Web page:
Heat vs. Pacers: Bold Predictions for Each Team in Game 3
Steve Mitchell-USA TODAY Sports
Game 3 of the Eastern Conference Finals between the Miami Heat and Indiana Pacers will be decided by some intriguing trends from the previous two games.
Who wins Game 3?
Indiana didn’t play defense on LeBron James at the end of Game 1, which caused it to lose. In Game 2, though, Indiana—mainly David West—played great defense and came away with a series-tying victory. Not to say that Indiana’s defense will determine the series’ winner, but it will be important.
There are a couple of other things to look for in Game 3, and I’m here to share those with you.
LeBron James Will Have More Turnovers Than Assists
The pair of turnovers by James in the final minute of Game 2 ended Miami’s hopes of heading to Indiana with a two-game lead in the series.
But what really hurt the Heat was that he wasn’t very efficient with the basketball throughout the game.
In Game 2, James had just three assists while turning the ball over five times. It was the fewest assists he had all postseason and the first time his turnover total exceeded his assist total since March 27 against the Chicago Bulls—the loss that ended Miami’s 27-game winning streak.
James averaged 7.3 assists and 3.0 turnovers per game during the regular season. His 2.44 assist-to-turnover ratio was the 28th best in the NBA, according to ESPN. But in the playoffs, James has been much more careless. His assist-to-turnover ratio has gotten worse, dropping to 1.95.
NO, not another turnover, LeBron!— Skip Bayless (@RealSkipBayless) May 25, 2013
The Pacers have played great defense against James, even though he’s scored at least 30 points in each of the series’ opening two games. They’ve forced him to commit nine turnovers to just 13 assists. That gives James a 1.44 assist-to-turnover ratio in the Eastern Conference Finals, which isn’t good at all.
Bench Play Will Decide Game for Indiana
The Pacers managed to escape Miami with just one loss, which could prove to be enormous later in the series. But Indiana wouldn’t have won without the play of its starting lineup. Indiana’s bench scored just five of the team’s 97 points.
Behind Hibbert's 27 points, all five Pacers starters have scored in double-figures.— Indiana Pacers (@Pacers) May 25, 2013
With the starters accounting for 94.8 percent of the Pacers’ points, Indiana now has the second-highest percentage of starters’ points of any team this postseason, according to the Elias Sports Bureau (via ESPN). That’s a remarkable percentage, but one that will definitely be lower in Game 3.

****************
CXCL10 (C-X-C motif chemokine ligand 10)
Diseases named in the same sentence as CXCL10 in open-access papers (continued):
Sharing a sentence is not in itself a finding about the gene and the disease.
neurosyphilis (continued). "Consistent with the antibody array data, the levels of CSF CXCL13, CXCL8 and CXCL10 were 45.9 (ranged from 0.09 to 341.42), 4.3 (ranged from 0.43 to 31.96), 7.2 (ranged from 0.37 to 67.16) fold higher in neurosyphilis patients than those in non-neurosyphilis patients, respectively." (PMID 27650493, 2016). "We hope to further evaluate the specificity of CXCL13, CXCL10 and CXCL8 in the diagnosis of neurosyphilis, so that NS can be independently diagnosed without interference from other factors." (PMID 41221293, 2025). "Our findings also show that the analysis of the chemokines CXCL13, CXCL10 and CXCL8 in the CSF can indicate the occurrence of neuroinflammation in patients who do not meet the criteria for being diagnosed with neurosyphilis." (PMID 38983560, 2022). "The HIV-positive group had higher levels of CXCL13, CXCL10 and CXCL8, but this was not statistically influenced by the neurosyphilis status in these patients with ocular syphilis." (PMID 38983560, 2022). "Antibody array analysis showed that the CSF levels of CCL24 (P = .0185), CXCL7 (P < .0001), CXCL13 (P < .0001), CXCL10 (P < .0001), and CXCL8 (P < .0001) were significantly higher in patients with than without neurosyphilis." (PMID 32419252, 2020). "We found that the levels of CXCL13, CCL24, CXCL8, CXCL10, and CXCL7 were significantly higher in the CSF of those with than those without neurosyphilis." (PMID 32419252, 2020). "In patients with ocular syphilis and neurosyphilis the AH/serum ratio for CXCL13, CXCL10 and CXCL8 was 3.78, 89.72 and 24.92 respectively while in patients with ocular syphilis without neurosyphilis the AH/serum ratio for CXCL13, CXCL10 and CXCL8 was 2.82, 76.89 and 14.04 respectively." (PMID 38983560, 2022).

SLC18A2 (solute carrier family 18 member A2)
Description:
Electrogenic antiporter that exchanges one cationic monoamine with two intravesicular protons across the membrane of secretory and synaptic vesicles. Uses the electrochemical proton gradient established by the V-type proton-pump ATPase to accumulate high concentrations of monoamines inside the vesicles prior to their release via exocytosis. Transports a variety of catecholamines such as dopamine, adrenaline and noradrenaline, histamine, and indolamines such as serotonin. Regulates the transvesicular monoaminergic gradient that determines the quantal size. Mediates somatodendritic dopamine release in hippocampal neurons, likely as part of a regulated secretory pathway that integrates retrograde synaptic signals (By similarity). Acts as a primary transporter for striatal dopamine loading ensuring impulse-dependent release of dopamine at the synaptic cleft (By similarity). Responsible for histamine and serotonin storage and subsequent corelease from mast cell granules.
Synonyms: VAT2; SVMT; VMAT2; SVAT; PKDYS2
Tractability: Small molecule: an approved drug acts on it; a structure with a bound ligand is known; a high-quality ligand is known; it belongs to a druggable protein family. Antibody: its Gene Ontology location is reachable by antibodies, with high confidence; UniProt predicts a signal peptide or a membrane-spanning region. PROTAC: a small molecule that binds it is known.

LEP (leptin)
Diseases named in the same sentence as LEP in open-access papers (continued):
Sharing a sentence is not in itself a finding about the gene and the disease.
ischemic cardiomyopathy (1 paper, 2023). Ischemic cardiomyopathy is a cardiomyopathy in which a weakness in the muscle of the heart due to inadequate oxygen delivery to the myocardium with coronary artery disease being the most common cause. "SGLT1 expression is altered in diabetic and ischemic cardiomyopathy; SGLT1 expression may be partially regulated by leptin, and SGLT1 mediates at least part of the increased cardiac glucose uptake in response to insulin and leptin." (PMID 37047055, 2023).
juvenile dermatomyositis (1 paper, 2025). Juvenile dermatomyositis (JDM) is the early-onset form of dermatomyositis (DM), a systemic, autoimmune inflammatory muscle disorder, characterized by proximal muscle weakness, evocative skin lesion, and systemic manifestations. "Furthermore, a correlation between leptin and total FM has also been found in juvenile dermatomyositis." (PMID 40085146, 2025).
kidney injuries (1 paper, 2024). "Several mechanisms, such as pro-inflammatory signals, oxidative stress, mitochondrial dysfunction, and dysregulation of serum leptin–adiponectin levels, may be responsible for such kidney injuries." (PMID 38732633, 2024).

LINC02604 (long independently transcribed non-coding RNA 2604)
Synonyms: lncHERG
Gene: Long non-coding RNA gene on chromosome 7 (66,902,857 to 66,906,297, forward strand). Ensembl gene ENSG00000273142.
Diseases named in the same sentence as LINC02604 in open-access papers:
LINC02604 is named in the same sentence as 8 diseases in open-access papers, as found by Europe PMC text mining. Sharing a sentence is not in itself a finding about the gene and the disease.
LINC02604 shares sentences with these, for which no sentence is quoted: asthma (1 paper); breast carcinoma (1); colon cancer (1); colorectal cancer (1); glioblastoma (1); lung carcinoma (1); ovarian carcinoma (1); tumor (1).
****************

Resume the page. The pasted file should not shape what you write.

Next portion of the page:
In Game 1, Indiana’s bench scored 18 points—or around 18 percent of Indiana’s points. Tyler Hansbrough scored 10 while D.J. Augustin scored eight. In order to win their first Eastern Conference Finals, the Pacers are going to have to rely more on those not starting the game.
Paul George has been called for eight fouls in the first two games, while Roy Hibbert has been called for nine. In Game 1, every Pacers starter had at least four fouls. If Indiana keeps getting into foul trouble, the bench will have to step up. Whether it does or not will determine whether Indiana is up or down 2-1 in the series.
Poor Free-Throw Shooting Will Lose Game for Heat
During the regular season, the Heat weren’t the best team from the charity stripe. Collectively, Miami players shot 75.4 percent from the free-throw line, the 16th-highest in the NBA.
In the postseason, Miami has been worse, shooting 73.6 percent.
Miami will not win this series and get a chance to repeat as NBA champions if it continues to shoot poorly from the free-throw line. It’s that simple. In Game 1 against the Pacers, the Heat shot 16-of-25. In Game 2, they went 18-of-26. Combined, that’s roughly 67 percent.
Unfortunate for Heat fans that Ray Allen lacks Chris Andersen's free throw touch.— Ethan Strauss (@SherwoodStrauss) May 23, 2013
The Game 1 blame can be put on James and Dwyane Wade, who combined to go 5-of-11 from the charity stripe. In Game 2, they were better at 7-of-10. But the rest of the team wasn’t very good either. Seven Heat players were awarded foul shots and all but two missed at least one shot.
As long as the Pacers stay out of severe foul trouble, there’s no reason why they shouldn’t continue to put the Heat on the line. The statistics show that Miami probably isn’t going to be very successful, and a missed free throw—or several—could be the difference between the Pacers winning Game 3 and losing.
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